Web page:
Nigeria Government moves to permit states government to take over federal roads in the country and rebuild them in partnership with the private sector, if necessary.
At the Niger Investment Summit, Nigeria’s Acting President Yemi Osinbajo disclosed that, President Buhari has given approval that any state that seeks to construct a vital federal road can do so even it is going to do so through public private sector partnerships.
This position of the Federal Government will come as a huge relief to states stuck with bad vital roads that they are unable to repair but which the Federal Government has also shown not any urgency to repair or does not have the budget to do so.
The Niger State Investment Summit drew participants’ attention to the very poor stare of the road connecting the Federal Capital to Minna, which is the capital of Niger State. The poor state of the road, which is a federal road, delays travel between both cities for hours and yet has not been included in the country’s budget.
Analysts also note that Niger State, which has the largest landmass in the country, does not have the financial muscle to repair the road. The total approved budget of the state in 2017 stood at N117 billion which will be hardly be enough to develop a standard road network between Minna and the FCT.
Of the N117 billion budget, N67 billions is for capital expenditure, a pittance that will not cover the construction of the vital link that could open the state to the huge spending of the FCT, which ranks behind only Lagos in terms of concentration of High Networth Individuals (HNIs).
Osinbajo cited the case of Lagos state which has been granted permission by the Federal Government to take over the Airport Road, which used to be a federal road and said it is open to such requests from other states.
Nigeria is estimated to have a total of 198,200 kilometers of road network in the country but only 28,930 kilometres are paved, the Minister of Power, Works and Housing, Babatunde Fashola disclosed recently.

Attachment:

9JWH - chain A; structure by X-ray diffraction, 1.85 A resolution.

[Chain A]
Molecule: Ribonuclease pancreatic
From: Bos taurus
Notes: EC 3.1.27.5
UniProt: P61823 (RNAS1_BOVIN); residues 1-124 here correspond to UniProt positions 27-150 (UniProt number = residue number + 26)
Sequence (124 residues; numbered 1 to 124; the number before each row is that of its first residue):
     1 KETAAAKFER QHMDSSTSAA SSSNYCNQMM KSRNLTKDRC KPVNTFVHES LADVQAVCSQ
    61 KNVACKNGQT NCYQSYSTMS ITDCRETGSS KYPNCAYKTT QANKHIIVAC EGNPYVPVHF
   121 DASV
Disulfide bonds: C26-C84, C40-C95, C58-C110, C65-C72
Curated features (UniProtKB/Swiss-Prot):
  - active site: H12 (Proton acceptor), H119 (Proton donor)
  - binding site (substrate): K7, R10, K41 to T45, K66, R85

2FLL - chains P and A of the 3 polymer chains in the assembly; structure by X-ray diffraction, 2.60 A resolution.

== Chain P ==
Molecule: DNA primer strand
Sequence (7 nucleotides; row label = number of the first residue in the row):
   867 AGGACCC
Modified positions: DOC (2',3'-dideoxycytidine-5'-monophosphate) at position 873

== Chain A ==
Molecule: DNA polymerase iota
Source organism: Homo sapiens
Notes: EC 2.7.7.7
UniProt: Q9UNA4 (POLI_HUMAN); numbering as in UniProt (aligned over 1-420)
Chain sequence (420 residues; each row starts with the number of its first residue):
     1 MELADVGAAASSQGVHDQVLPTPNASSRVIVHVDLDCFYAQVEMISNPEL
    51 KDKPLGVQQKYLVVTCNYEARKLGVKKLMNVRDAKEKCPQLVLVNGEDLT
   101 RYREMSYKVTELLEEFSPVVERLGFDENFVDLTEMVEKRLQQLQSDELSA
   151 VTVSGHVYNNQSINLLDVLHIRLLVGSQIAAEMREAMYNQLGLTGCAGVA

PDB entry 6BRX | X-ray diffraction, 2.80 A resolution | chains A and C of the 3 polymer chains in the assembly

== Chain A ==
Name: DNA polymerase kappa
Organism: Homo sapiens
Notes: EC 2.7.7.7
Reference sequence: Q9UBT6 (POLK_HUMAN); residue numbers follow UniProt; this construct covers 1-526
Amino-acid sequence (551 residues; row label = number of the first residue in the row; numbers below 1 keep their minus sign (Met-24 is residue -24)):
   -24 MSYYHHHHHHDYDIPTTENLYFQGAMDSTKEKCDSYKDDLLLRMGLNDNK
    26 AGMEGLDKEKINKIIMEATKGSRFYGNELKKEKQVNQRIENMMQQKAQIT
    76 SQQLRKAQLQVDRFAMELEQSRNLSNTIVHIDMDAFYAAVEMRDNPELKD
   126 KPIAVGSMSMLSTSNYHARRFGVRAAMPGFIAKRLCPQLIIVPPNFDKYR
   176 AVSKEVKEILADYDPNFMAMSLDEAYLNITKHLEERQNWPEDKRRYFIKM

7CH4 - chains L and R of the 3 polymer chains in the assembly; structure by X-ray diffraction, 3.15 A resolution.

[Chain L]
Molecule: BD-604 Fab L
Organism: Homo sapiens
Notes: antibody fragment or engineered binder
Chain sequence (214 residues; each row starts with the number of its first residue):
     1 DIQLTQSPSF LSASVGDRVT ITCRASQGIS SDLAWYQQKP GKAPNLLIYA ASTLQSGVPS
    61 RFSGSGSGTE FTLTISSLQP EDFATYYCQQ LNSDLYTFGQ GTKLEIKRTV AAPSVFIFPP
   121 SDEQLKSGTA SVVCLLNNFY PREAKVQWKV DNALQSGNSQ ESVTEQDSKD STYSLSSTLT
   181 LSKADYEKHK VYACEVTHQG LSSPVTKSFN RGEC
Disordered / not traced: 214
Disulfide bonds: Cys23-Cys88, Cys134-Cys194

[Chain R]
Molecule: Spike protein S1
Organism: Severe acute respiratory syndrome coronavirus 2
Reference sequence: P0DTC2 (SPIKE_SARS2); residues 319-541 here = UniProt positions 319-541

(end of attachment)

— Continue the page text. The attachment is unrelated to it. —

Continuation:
The country’s poor road network development is despite the fact the 90 percent of freight operations in Nigeria is done by road, putting a lot of pressure on the motorable sections of the network.
This has a negative impact on the economy. Chidi Izuwah, acting Director-General, Infrastructure Concession Regulatory Commission (ICRC), last month said Nigeria and other African countries lose two per cent of their Gross Domestic Product (GDP) yearly due to inadequate infrastructure. For Nigeria this come to N2.03 trillion as 2016 nominal GDP is put at N101.59 trillion.
This raises the call for concessions. “Concessions are associated with direct payment by the user in the form of a toll. Toll systems are common in Europe for roads, bridges and tunnels. Tolls constitute veritable sources of internally generated revenue for many countries. It was a common feature of some Nigerian highways until former President Obasanjo erased them from the landscape,” said Uche Ohia, a legal analyst and public affairs commentator.
Nigeria has established the Infrastructure Concession Regulatory Commission (ICRC) to accelerate investment in national infrastructure through private sector funding by assisting the Federal Government of Nigeria and its Ministries, Departments, and Agencies (MDA) to implement and establish effective Public Private Partnership’s (PPP) procurement. It only needs to be strengthened, analysts say.
By declaring its intention to loosen its stranglehold on federal roads, badly needed investments may come into the sector. Fashola had said that he inherited 206 abandoned road projects from the previous government with total estimated completion cost of N1.5 trillion, three times higher than the total budget of his ministry and more than 50 percent of Federal Government planned capital expenditure for 2017.
Faced with the significant liabilities and limited resources, the Minister says that he has been forced to choose only roads it considers critical to national objectives to complete. Roads that will receive priority attention include those on critical economic routes leading agricultural and industrial hubs.